Made by the anterior pituitary, thyroid stimulating hormone (TSH) stimulates the thyroid gland to produce the thyroid hormones T4 and T3. TSH levels are measured to assess function of the thyroid gland and the other glands that interact with it; if normal then the patient is euthyroid, while too low or too high values suggest a pathologic process.
Assessing initial size, position, and characteristics of a nodule with ultrasound is important to establish a baseline to monitor for future changes. It is currently not standard of care as it cannot distinguish between benign or malignant nodules, but considering its ease of use and lack of harm to the patient, its utility is increasing.
If the initial TSH value is normal or increased, a biopsy via fine-needle aspiration (FNA) is recommended. The procedure involves inserting a thin needle into the thyroid nodule, allowing for collection of a tissue sample. Ultrasound is often used to guide the needle placement. This biopsy is examined by a pathologist and determined to be either benign, suspicious, malignant, or indeterminate, and need for further testing or treatment is then evaluated.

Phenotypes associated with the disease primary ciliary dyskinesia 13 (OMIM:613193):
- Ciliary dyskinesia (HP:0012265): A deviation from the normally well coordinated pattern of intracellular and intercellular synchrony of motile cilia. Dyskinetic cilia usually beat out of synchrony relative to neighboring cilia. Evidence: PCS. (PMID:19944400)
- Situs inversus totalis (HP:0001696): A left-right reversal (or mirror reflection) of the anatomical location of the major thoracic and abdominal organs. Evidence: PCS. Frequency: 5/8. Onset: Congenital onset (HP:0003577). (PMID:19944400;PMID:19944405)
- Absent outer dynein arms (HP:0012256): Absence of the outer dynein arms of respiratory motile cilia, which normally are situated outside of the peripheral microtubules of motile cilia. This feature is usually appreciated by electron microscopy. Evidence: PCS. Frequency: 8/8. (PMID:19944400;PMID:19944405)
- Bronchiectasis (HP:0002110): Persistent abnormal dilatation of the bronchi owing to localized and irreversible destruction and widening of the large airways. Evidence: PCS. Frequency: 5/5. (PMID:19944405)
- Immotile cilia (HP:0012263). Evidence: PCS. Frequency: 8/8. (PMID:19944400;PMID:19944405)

FNA is considered the most accurate test because it allows for direct microscopic visualization of the thyroid nodule cells to determine if there is any pathology present. The biggest variable is the experience of the pathologist evaluating the biopsy.
If TSH is decreased, the next assessment step is radioactive iodine uptake (RAIU) study, also known as thyroid scintigraphy or radionuclide thyroid scan. This test involves the use of radioisotopes of iodine that are administered to a patient, taken up by normal thyroid follicular cells, and concentrated to produce what is known as a hot nodule when viewed on imaging.
Hot nodules usually indicate normally functioning cells. However, cancer cells like those in follicular thyroid carcinomas are nonfunctional and exhibit poor uptake of the radioisotopes, and thus appear as a cold nodule on thyroid scintigraphy. If a cold nodule is identified, FNA biopsy is indicated.
Levels of these hormones are checked if it is found that the nodule is hot (functioning). If TSH is decreased but thyroid hormones are elevated, it implies that there could be a toxic adenoma present or another various cause of hyperthyroidism.
If a thyroid nodule is determined to be benign, routine monitoring for changes with ultrasound is recommended within 6 to 18 months, and if no changes are present, monitoring intervals can be spaced years apart.
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